Do I have TMJ? by Dr. Kathryn Jones

08/09/2019

We all have TMJ! Everyone has two temporomandibular joints (called TMJ) on each side of the head. They act like a sliding hinge, connecting the jawbone to the skull and make it possible to open and close the mouth, and work together when chewing, speaking, and swallowing. They also control the lower jaw (mandible) and its movement forward, backward and side to side.
TMJ Pain or Disorder is pain in your jaw joint and the muscles and ligaments that control jaw movement. The muscles of the TMJ run along your jaw and cheeks, and sometimes these muscles can cause pain in other areas surrounding the TMJ.

TMJ disfunction


TMJ Cause is often hard to determine.
Causes include genetics, injury to the jaw, arthritis, grinding the teeth, or a combination of factors. In most cases, TMJ pain or disorder can be relieved nonsurgical with self-managed care. According to the American Dental Association, 10 – 15% of people clench and grind their teeth. Clenching and grinding are sometimes caused by stress and happen during sleep without being aware of it. Also, abnormal bite alignment, the way your upper and lower teeth meet, can put more force on one side than the other resulting in painful symptoms.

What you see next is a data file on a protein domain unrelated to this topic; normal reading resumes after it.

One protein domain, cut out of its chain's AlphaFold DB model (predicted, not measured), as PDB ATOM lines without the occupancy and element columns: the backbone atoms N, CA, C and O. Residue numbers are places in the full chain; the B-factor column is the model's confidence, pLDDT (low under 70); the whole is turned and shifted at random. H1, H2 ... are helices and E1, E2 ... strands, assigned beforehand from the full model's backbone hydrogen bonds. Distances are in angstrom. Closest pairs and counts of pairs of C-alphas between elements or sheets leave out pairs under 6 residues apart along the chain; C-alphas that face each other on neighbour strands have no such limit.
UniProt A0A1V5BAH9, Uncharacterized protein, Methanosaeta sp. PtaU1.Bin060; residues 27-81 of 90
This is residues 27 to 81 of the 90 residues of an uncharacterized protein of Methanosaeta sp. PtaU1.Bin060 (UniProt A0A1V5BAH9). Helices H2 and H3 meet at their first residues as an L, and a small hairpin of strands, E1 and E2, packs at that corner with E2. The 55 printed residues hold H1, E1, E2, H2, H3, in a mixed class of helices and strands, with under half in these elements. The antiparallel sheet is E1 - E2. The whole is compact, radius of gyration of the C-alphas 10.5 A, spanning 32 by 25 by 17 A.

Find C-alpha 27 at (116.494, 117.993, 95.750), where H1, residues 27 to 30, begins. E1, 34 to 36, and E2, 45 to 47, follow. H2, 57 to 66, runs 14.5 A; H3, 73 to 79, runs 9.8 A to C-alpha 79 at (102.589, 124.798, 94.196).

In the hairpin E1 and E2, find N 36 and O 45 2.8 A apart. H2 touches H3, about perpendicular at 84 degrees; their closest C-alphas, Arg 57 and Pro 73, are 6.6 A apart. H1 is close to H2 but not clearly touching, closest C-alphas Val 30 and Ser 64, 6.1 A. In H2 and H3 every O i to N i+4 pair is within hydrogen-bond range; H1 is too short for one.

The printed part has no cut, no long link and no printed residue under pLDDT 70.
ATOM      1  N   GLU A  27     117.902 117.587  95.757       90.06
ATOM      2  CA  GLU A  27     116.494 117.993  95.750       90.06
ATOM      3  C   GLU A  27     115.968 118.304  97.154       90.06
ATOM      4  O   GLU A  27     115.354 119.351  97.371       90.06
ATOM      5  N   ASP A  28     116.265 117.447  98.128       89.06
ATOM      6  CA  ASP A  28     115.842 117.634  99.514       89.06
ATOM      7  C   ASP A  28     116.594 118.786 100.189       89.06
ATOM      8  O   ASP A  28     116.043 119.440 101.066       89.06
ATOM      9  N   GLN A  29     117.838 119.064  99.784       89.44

Symptoms:
1. Pain in jaw
2. Aching pain around the ear
3. Difficulty chewing food and opening/closing mouth
4. Headaches
5. Dislocation
6. Arthritis

TMJ disorders can cause a clicking or popping sound when opening the mouth and is often a component of sleep apnea.

Possible Treatments:
After diagnosis, a dentist might fabricate an occlusal guard or splint (plastic bite guard) to protect teeth and the joints. This will prevent further surface damage to the teeth, lessen gum problems, and release muscle tension. They are usually made from vinyl resin made from acetate, rubber, acrylic, or vinyl. If you suspect there is a TMJ problem, please schedule an appointment and we’ll find the source of and work with you to find a solution and relief. Dr. Jones has been specially trained in TMJ treatment and diagnosis and can help you find relief.

Depending on the diagnosis, your dentist my refer you to a physician or specialist.